Midway Marina, Inc. · P. O. Box 308, Fulton, MS 38843 · firstname.lastname@example.org · 662-862-7306 · June 1, 2009
CELEBRATE AT MIDWAY!
FISHING TOURNAMENT WINNERS
On Saturday, July 4, 1 pm please join us on the marina porch for barbecue and all the trimmings. You may bring one or two of your favorite covered dishes. The marina is furnishing the barbecue.
Congratulations to Bill and Donnie Miner! They caught the biggest and longest fish in the 13 and over category. Pictured are Evan Conner and Sean Williams who won the trophies for the 12 and under categories. Almost every person in the marina enjoyed the wonderful food and festivities on May 23. This is only the first year for the Fishing Tournament. You have plenty of time to hone up on your fishing before next year! Thank you, Gerald and Pat, for cooking the fish, hush puppies and onion rings. The best!
Flag Raising, 8 am July 4 For you early risers, please join us at the flag pole. We will say the Pledge of Allegiance and have a prayer. There will be coffee and pastries, some homemade, in the lounge following.
Fireworks on Friday, July 3 The City of Fulton is sponsoring festivities with fireworks at ICC. They can be viewed from the water. You can take a boat for viewing. Be sure to have your boat registration up to date; your port , starboard and anchor lights working and take lifejackets. At the campus, there will be lots of great entertainment, super food and Independence Day fun, also. Happy Birthday! • Susie McCauley 6/5 • Kathy Roberts 6/9 • Sonny Johnson 6/15 • Dylan Montgomery 6/16 • Sheila Golden 6/17 • Marcia Weingarten 6/20 • Donnie Miner 6/21 • Ed Harris 6/22 • Ben Treloar 6/30
Children's’ Life Jackets can be loaned to you if you need them. Call the marina (662-862-7306) and you can pick them up immediately at the office on the water.
Elvis Presley Festival in Tupelo Elvis Presley Festival will be held June 5, 6 and 7. On the day of Elvis' homecoming to Tupelo in 1956, there was a parade through downtown Tupelo with high school bands and organizations from all over Tupelo marching alongside city politicians and dignitaries to celebrate the return of Tupelo's most famous native son. Each year the homecoming parade is re-enacted. It will be held on Saturday, June 6 at 10:00 a.m. There will be a free shuttle to Elvis’ Birthplace & Museum, June 6th only, 11am-4pm. For more info go to www.tupeloelvisfestival.com.
Pond Swimming A great place to swim is in the pond. The fish will not bother you, the water is cool and plenty deep enough to swim without touching bottom. The dock and the platform both have ladders.
THE WATERFRONT RESTAURANT located on the Midway property is open Thursday, Friday and Saturday at 4 pm and Sunday from 11 until 2 pm. Their menu has a large selection. Of course, fried catfish is their specialty.
MIDWAY MARINE can take care of all your parts and service. Call them at 662-862-7711. Check out their huge inventory at Highway 78, exit 101.
WELCOME TO OUR NEW DOCKERS! New slipholders are Barbara and David Meyer on C dock and Gerald Lesley on B dock.
NEED SOME HELP WASHING YOUR BOAT? Call the marina number (662-8627306). You will be pleased with great work and good prices. All-American City Family Picnic in the Park at Ballard Park, Tupelo, July 4. The Tupelo Symphony Orchestra and Chorus will perform at 8:30 pm. Firewords will be 9:30. Many activities will take place during the day that include prime entertainment for all ages, a variety of food vendors and great fun for all the kids.
Last Saturday of the month (and every month) Saturday, June, 27th at 4:00 we will meet at the marina porch. Bring whatever you would like to drink and a snack to share with everyone. We have been doing it for the last two month and it has been fun to get together and share stories. Brice's Crossroads National Battlefield Reenactments, Friday through Sunday, June 12-14. Call 662-365-3969 for more information or access their web site at www.bricescrossroads.com or email@example.com. Robert “Griff” Griffiths (1944-2009) You may send cards to Beverly at 924 Lake Drive, Fulton MS, 38843.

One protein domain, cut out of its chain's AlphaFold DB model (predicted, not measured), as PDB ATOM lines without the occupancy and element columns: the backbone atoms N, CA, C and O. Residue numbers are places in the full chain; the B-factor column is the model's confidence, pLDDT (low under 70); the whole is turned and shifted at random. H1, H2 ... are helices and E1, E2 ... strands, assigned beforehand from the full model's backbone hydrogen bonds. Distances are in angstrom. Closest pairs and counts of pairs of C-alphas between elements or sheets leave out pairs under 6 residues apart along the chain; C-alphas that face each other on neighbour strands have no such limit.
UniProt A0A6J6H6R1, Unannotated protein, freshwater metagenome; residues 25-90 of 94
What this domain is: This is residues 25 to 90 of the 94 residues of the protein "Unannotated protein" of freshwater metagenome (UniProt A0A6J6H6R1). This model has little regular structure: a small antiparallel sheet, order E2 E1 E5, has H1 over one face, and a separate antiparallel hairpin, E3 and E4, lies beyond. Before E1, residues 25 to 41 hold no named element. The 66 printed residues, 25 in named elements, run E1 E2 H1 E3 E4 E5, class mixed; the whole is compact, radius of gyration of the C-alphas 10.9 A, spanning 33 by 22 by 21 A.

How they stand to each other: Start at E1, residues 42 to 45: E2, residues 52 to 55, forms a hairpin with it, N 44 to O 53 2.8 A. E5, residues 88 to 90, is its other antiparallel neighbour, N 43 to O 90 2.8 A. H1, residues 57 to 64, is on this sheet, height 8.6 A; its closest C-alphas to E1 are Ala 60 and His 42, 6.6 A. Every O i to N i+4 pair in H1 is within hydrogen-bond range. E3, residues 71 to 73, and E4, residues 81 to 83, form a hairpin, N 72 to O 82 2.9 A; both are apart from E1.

A BAHAMA EXPERIENCE: We were cruising the Bahamas with our son Bob and his family in their boat “Turtle Track”; Judy and I were in our English- built 37 ft Fisher ketch “Seabird” when we decided to explore the deserted Conception Island. The pending weather was uncertain with a potential for a front moving in later that evening. Of the two anchorages, we selected the trickier one in a cove accessible after passing though a couple of coral reefs. If the front was severe we would be on the right side in the lee of the island. After anchoring the wind started picking up. There was another boat in the anchorage called “Wart Hog” with a dinghy called “Little Pork Chop”. They were a great help later in this experience. The waves and crystal clear water were so enticing we all went for a fun swim. Back on board we heard on the radio that boats in the anchorage on the other side of the island were in trouble. Two power boats were able to move out, but an older wooden ketch was taking on water and sunk. There was no way anybody could get to them because of the weather and the island terrain. We heard the next day the crew was safe but the boat broke up. We managed to get to sleep until about three am when Judy cried out in pain. I got on the single sideband and called the US Coast Guard. To my surprise I got a weak response from the station n Mayport, Florida. I gave them all the information and they agreed to send help. At this time Wart Hog came up on the radio offering to act as a transfer station as his signal was much better than ours. The Coast Guard called us every 30 minutes to check and make sure we still needed them. With a spot light and the radio I contacted Bob on his boat and he came over to help. The sky was lightening when we first saw the Coast Guard chopper. We were able to get Judy from the salon to the pilot house. She said “I don’t hurt”. (You know like going to the dentist, it does not hurt anymore.) Bob said “you’re going anyway”. We were told to leave the cove and get to open water. They gave us a course and speed. Next they dropped a weighted line in the water to discharge any static electricity, then they lowered a line to our tiny fore deck. The coreman came down the line to the deck missing the rigging. He was obviously shook. He checked Judy and got the basket lowered. With much difficulty we got Judy on deck and in the basket. She laid there in pain game for anything. On the way up the basket hit the rigging and she went for a wild ride. Once on board the chopper they gave her two shots of morphine and took off for somewhere. We and at least eight other stations came up on the radio and no one could reach the Coast Guard chopper to find out where they were taking her. We got Bob back to his boat and then we both headed to George Town. Judy was taken to George Town so they could refuel the chopper and then to Nassau and the hospital. They didn’t know what hospital as one was for the poor where you brought your own linen and help; the other was a regular hospital. Because Judy was always passing out, we only gave her the insurance card and my brothers telephone number. Since it was Palm Sunday they couldn’t reach the insurance company so they called my brother and asked him if he would authorize 10,000 dollars on a credit card. He did and they operated on her within minutes. They removed a ruptured gallbladder and some gangrene-infected tissue. They used the latest technology and she was released in three days. Bob helped me bring the Seabird to Nassau and then flew back to George Town. In a few days we left and sailed non-stop to Lake Worth, Florida. We thanked our blessings that every thing turned out ok. by Roy Cooper